The more avid bookworms among us know that reading is not just an activity; it’s a lifestyle, affecting what you wear, how you interact on social media, what podcasts you listen to, and what you talk about with your friends. But what platforms allow you to track your reading and reviews, divorced from certain bog-box retailers?
Here at Libro.fm, we’re recommending six of the best apps to help you live an amazing bookish life.
Bookly bills itself as “your reading assistant”, and that’s exactly what it is. You can add a book by scanning its ISBN or searching for it online, and then track your reading — just click “start” and “stop”, enter the page number or the percentage you’ve got to, and Bookly spits out pretty graphs and statistics about how long it takes you to read a page and how much longer it will be before you finish your book. There’s even a section for recording thoughts and quotes, and you can set up monthly and weekly goals and unlock various achievements.
Libby is a user-friendly way to borrow ebooks and audiobooks from your local library, and also to place holds if they’re not immediately available. If you’re out and about, you can stream your borrowed books using mobile data until you’re on WiFi, when they’ll be downloaded automatically. And no need to worry about late fees — your books will be returned automatically on their due date. The app was created by OverDrive, which also offers a student reading app.
Libib allows users to catalog all their media, including books, movies, music, and video games. You can also leave notes, import/export your libraries, and tag content. According to Amber, a Libib user, “It helps me keep track of the books/movies I already own, so I don’t duplicate purchases” and would also be helpful in case of an emergency that caused loss of that media.
Hi! That’s us. Libro.fm is the alternative to that other audiobook company out there — you know the one. It costs the same for a membership — $14.99 USD per month— but instead of contributing to the fortune of a billionaire, you get to choose an independent bookstore to share in the profit generated by the sale. In the app, you can download using WiFi or mobile data. You can then listen at a variety of speeds, with the options to skip forwards or backwards 15 seconds easily. Booksellers, educators, librarians, and influencers can access Advanced Listening Copies of new-release audiobooks. Our catalog of 150,000+ audiobooks available is available across genre, and in a myriad of languages.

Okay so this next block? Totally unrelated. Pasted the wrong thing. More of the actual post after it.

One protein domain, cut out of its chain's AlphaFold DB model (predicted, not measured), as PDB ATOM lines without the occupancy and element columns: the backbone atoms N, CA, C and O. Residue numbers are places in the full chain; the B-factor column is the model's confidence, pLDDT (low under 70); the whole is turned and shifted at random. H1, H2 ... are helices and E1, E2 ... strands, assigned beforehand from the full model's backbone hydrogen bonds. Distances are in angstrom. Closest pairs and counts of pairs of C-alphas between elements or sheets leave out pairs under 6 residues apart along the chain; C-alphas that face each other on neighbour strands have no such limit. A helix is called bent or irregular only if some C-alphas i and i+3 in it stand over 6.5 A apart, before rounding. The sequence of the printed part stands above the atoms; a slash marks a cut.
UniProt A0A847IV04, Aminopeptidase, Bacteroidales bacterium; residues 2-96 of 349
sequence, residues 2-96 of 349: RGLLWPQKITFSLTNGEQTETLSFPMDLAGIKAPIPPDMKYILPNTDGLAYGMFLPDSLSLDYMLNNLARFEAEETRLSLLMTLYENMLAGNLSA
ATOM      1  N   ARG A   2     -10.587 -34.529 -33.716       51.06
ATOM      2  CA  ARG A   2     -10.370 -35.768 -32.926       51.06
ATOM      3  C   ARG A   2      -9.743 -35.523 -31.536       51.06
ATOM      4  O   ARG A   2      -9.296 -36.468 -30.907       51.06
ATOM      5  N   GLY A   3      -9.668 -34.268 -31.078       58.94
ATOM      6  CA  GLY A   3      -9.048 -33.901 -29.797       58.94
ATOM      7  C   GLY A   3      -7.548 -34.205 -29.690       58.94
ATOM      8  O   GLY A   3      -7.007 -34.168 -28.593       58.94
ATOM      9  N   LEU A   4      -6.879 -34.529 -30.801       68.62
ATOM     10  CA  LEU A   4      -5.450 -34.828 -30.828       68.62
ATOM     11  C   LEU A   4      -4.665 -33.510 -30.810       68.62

Imagine Instagram just for book nerds, and without the pressure for beautifully staged pictures. That’s what Litsy is — a social network where people share their love of and thoughts about books. There’s a built-in way to share quotes, so you don’t even have to use a picture if you don’t want to. Book Riot’s resident veloci-reader Liberty Hardy is active there, and she’s an excellent source of information about new books.
The StoryGraph is a new tool to help readers find their next—well, story. Users can take a brief survey about their reading preferences based on genres, themes, mood, and more. From there, The StoryGraph recommend the books in their database most suited to those preferences. Their site also offers reading challenges to get you started and a community board where you can see what other users are reading in real-time. Though the app is currently in beta, there’s a workaround to bookmark The Storygraph for iOS, Android, and other devices that looks and behaves exactly like an app.
Wattpad is a great place to discover writers, read some fanfiction, and interact with authors as they upload their stories in installments. There’s a free version, and there are lots of stories you can read without spending any money. You can browse by genre ; YA and romance are big there (and werewolf lit is its own category), but you’ll also find thrillers, mystery, nonfiction, poetry, and more! Read away, while helping new writers get discovered.
Know of another bookworm-friendly app?
Let us know in the comments!